Meet Composer Thomas Rodriguez

A photo of Thomas Rodriguez; He is smiling and has brown hair and black glasses on and is wearing a navy blue jacket

Meet Thomas Rodriguez, Student Composer for Sound in Sculpture 2021

Landmarks recently announced the return of Sound in Sculpture, our annual collaboration with the Butler School of Music and Texas Performing Arts. Launched in 2015, the event features musical compositions by student composers, all created in response to works in the Landmarks collection. Due to COVID-19, this year’s performance will be streamed on Vimeo on April 22 at 7:00 PM CST.

In advance of the program, we sat down with one of this year’s composers, Thomas Rodriguez. A 3rd year undergraduate student pursuing a Bachelor of Arts in Music and a Minor in Arts Management and Administration, Rodriguez wrote a work inspired by Joel Perlman’s Square Tilt.

LM: What was your introduction to music?

TR: I was first introduced to music at a very young age. My parents would play classical when I would go to sleep. My next big introduction was from the video game Rock Band. It inspired me so much and taught me how to play the drums. I’d say the biggest thing that got me to realize my passion for music was high school band. I thoroughly enjoyed marching band and concert band. All of it really expanded my taste in music, not to mention how much fun it is to play cool music with your friends.

LM: What influence does visual art have on your music?

TR: I’d say visual art does have an influence, but it’s a bit of a backwards one. As I’m writing, the music tends to conjure up abstract images or actions, and I sometimes write towards those concepts that I’m thinking about.

LM: Do you have a favorite work in the Landmarks collection?

TR: I might be a bit biased, but I think Amaryllis is probably my favorite. For me it’s actually been quite a constant in my musical journey in Texas. It was the drop-off place when I commuted to Longhorn Music Camp in middle school and I passed by it when I went to rehearsals with the Texas Youth Wind Symphony. There is also a tradition where the Longhorn Band circles around it and plays “Texas Fight” after UT games.  So, I’d say it’s a sort of reminder of where I’ve come from.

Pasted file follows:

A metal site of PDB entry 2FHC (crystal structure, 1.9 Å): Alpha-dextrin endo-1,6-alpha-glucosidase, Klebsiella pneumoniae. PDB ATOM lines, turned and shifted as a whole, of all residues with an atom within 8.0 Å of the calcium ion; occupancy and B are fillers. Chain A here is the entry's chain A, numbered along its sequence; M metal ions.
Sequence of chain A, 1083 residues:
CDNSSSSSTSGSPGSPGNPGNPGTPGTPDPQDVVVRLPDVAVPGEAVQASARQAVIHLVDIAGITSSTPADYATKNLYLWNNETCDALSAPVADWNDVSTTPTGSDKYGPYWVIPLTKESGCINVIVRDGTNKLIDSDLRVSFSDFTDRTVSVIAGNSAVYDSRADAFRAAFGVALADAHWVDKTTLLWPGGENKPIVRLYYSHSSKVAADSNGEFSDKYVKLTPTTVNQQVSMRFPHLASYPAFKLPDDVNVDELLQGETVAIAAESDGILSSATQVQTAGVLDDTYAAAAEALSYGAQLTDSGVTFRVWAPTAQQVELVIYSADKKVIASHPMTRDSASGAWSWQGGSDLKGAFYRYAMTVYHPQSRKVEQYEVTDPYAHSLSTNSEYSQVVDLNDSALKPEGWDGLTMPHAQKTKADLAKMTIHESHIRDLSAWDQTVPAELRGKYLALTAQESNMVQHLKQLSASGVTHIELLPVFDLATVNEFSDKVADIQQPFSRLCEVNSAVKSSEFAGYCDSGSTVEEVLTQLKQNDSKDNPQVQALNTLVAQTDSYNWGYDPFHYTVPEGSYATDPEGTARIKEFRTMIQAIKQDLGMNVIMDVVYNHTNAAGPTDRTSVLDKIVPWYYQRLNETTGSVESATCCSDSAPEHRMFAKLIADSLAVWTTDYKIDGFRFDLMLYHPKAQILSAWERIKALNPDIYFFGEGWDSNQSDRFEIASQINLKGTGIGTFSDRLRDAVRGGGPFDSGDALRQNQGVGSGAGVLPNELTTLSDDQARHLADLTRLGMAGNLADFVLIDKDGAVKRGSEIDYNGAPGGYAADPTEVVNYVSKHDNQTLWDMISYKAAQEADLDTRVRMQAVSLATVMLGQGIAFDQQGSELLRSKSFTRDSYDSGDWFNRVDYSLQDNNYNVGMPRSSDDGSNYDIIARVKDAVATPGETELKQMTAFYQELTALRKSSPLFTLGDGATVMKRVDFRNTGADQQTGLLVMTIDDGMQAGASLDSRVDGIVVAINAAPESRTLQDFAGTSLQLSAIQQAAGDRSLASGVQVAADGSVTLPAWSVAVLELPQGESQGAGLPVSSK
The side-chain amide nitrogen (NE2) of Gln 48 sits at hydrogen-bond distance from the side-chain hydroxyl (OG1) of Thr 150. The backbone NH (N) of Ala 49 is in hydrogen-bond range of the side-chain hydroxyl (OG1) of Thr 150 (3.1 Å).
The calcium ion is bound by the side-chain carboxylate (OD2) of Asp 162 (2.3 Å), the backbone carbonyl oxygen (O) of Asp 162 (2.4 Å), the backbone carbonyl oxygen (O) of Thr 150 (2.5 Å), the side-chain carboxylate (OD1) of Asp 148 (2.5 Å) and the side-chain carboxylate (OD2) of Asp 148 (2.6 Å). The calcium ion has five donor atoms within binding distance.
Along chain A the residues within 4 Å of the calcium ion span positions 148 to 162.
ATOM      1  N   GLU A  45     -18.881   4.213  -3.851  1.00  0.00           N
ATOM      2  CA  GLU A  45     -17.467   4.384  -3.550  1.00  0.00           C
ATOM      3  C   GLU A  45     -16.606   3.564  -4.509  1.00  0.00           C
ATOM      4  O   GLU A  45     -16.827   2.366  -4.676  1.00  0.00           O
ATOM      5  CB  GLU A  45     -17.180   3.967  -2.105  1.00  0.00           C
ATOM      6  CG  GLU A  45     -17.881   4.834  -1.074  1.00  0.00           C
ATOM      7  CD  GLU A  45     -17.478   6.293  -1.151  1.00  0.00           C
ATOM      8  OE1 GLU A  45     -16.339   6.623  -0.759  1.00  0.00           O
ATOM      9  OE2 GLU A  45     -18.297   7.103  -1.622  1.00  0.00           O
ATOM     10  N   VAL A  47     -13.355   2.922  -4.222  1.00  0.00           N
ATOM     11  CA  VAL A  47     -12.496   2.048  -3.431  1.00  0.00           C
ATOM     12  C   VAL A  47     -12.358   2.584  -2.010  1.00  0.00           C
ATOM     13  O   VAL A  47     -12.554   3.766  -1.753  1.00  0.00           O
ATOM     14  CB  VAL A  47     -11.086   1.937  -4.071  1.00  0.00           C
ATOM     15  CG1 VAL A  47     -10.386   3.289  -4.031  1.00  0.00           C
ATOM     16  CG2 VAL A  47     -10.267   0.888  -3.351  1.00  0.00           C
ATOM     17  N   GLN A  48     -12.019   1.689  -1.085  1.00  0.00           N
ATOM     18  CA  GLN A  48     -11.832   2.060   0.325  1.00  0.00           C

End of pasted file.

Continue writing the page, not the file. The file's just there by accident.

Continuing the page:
LM: How do you typically begin composing music compositions?

TR: It depends. It’s usually a mix of musical ideas that pop up, noodling on the clarinet, and a sort of “prompt”— usually a few words or so.

LM: What was the process like composing a work for Sound in Sculpture?

TR: Initially, I went for a very theoretical approach, matching parts of the sculpture with specific notes or figures. But as I tried it, I found this process to be a bit disingenuous – though the part that I did keep from that exercise was writing for a brass quartet, since Square Tilt is a metal sculpture. What ended up happening was a sort of middle ground, a structuring of the piece around different views of Square Tilt, specifically looking at the frame, and looking through the negative space (the “portal”).

LM: What did you learn from the process and did it change your view of the work?

TR: This process made me realize how much thought goes into creating these sculptures. We often go about and pass them by, not realizing their intricacies. They’re almost “ambient” in a way. It was also interesting to see how Square Tilt fits into Joel Perlman’s artistic path, moving from angular works to more rounded and circular ones.

Join us April 22 at 7:00 PM CST when Rodriguez’s work premieres during Sound in Sculpture.